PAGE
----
Thursday, February 18, 2010
This is a common question that I am sure each of you has been asked many times over the years. Chances are you proudly respond, “I am a _____ for _____” In my case I am a Training Manager for Sprint.
Indeed you are a _____ for _____ and you are oh so much more.
You see there is a big difference between where you work and what you do. We all know where we work but very few people have taken time to deeply consider what they really do.
When people ask me what I do, I surprise many by saying, “I enable the success of others”.
I learned this many years ago in college when I was paying my way through as a janitor. My boss one day posed the question to me and I of course responded, “I am a janitor, I sweep floors, scrub toilets, clean up after babies are born in OB and when accidents happen in the ER” (Go ahead—soak on that image for a bit)
He said all of this was true but in reality my job was to save lives. “Huh?” From there he explained the importance of cleanliness to prevent staph infections and many other horrible things that could be found in the hospital. Next he had me write a little intro statement to explain my role. Oh and yes, those really are pictures of me from back in 1989.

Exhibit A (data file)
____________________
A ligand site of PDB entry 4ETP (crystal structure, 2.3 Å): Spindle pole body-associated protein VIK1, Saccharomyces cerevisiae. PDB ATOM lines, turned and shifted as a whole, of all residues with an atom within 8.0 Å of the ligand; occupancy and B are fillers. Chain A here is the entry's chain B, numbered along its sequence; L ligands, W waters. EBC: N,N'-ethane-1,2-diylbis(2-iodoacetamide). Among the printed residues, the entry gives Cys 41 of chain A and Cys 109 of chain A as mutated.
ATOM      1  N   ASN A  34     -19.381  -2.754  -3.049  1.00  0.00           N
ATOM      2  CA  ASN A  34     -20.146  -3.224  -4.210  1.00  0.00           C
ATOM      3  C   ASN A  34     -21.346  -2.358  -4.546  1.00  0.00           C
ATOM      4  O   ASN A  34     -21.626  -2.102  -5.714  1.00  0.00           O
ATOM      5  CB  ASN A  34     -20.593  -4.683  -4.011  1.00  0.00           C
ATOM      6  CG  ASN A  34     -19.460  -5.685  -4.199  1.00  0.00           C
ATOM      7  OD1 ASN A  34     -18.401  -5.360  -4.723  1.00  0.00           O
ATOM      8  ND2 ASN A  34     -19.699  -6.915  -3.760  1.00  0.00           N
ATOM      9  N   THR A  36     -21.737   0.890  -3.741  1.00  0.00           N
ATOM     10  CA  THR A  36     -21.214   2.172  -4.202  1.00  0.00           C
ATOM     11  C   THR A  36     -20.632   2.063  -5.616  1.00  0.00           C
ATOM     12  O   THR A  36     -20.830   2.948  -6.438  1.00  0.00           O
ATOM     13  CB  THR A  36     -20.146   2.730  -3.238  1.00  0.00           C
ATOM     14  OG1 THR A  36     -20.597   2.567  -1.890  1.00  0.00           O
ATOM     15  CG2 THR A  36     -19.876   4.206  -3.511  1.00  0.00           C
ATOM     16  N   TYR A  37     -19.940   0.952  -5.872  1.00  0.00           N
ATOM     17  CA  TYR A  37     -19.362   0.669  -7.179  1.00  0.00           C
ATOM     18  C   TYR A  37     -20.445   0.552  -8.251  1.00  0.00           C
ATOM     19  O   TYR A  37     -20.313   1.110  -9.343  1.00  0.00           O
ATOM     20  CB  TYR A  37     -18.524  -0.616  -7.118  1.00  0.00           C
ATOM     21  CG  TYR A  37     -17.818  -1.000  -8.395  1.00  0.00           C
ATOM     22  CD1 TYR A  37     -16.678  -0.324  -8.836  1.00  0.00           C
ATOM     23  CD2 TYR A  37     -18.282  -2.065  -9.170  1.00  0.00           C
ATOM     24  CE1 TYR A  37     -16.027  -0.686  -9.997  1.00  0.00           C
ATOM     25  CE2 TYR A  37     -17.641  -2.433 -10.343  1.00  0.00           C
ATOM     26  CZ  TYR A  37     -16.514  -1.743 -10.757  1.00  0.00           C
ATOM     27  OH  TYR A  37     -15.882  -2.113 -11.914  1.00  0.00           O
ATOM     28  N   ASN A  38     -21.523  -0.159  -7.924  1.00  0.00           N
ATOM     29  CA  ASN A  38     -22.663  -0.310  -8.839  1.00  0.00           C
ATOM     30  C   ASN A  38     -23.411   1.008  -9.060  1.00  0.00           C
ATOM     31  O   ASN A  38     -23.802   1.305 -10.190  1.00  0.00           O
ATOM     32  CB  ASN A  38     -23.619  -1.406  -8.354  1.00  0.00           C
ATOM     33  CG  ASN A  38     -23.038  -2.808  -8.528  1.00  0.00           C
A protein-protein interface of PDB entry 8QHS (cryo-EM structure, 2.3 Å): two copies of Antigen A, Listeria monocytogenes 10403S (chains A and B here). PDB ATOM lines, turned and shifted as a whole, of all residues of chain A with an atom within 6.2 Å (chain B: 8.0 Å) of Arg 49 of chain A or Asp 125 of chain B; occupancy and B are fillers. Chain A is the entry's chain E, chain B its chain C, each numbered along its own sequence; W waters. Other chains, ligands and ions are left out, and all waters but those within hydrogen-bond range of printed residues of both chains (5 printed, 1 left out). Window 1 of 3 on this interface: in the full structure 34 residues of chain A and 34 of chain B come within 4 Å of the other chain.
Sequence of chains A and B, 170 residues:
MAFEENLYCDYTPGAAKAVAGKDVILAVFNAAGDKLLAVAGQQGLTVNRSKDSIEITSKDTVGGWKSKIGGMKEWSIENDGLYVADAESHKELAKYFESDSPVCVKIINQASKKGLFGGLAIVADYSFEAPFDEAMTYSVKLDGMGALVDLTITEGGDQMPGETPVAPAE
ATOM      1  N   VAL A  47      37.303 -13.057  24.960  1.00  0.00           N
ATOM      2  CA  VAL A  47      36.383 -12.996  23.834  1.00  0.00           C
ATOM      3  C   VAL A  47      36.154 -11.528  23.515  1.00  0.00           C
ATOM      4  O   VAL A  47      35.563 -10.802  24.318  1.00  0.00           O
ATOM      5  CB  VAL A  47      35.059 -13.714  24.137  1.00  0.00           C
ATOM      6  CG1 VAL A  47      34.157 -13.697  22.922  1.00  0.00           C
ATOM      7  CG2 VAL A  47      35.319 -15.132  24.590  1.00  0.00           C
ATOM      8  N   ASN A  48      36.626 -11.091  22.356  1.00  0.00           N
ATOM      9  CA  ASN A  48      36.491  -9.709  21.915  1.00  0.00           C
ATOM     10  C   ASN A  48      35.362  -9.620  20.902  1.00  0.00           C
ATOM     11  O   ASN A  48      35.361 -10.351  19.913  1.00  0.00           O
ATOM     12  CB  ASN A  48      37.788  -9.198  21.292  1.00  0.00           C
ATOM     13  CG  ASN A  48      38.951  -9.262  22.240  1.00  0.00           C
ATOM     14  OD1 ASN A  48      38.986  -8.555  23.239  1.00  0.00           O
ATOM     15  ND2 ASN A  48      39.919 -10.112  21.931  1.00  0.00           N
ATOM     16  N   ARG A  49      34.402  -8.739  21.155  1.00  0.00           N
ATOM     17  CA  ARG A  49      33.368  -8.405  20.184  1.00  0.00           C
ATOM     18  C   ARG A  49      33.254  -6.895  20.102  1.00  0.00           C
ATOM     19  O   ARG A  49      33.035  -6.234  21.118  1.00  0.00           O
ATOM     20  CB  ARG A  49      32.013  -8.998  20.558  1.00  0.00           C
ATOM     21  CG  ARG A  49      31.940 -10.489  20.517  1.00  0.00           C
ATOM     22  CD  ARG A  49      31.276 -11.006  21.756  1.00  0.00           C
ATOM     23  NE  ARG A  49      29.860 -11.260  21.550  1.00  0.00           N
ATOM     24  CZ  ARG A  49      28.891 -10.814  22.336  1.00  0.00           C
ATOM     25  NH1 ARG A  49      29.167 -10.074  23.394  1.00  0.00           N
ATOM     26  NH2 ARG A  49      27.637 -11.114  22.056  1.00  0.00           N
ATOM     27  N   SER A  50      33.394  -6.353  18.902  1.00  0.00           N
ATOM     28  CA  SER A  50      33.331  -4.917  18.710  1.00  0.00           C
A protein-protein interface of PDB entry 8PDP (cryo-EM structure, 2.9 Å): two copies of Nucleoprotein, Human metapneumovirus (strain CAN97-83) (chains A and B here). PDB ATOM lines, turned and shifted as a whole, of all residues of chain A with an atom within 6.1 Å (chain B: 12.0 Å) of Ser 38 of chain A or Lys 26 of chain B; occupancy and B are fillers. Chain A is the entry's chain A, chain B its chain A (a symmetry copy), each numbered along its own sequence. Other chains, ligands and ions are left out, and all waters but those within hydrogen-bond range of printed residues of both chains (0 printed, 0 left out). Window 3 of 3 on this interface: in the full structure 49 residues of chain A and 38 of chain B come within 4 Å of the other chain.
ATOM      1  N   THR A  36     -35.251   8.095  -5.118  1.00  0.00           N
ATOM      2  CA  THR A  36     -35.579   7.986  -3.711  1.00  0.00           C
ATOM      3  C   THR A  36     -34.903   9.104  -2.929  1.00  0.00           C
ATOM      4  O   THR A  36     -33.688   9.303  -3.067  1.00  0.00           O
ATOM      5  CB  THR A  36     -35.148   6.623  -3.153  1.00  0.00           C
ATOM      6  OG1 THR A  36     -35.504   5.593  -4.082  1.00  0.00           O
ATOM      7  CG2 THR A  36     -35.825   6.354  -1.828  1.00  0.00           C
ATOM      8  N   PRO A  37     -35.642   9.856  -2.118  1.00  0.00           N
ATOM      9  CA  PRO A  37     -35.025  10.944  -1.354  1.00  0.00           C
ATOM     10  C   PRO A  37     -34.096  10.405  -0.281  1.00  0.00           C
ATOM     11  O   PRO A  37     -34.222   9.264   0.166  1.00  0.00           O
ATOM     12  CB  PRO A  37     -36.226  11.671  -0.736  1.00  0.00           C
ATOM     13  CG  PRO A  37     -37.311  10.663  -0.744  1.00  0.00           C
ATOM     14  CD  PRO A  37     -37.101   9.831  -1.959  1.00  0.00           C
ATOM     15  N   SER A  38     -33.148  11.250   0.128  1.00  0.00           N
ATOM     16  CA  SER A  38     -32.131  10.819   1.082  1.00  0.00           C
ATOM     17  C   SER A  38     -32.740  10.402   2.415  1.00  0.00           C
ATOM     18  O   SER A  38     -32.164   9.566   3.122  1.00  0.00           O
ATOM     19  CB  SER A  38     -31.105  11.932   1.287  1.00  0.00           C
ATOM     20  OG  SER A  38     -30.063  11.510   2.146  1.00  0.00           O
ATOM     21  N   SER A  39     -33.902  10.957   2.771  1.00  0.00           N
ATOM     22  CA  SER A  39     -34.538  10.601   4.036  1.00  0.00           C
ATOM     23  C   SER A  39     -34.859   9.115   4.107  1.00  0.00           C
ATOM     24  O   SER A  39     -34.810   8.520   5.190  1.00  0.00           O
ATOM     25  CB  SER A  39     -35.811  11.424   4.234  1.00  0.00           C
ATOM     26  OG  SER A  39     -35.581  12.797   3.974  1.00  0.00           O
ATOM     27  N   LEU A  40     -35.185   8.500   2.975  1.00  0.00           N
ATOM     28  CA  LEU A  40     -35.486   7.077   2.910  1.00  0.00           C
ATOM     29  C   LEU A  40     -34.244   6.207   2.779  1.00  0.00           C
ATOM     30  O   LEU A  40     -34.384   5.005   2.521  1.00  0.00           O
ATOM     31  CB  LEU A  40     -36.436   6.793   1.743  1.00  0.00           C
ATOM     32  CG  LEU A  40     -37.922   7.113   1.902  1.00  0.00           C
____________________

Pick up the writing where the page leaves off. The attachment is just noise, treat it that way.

Suddenly, for the first time at work I felt important and needed. I have carried this lesson through to all my jobs and volunteer passion.
As a hospital janitor—“I help save lives”
As a call center agent—“I solve problems and make people happy”
As a wireless sales person—“I help families stay connected, business people make more money, and people find help in times of emergency”
As a trainer and training manager—well you know that one.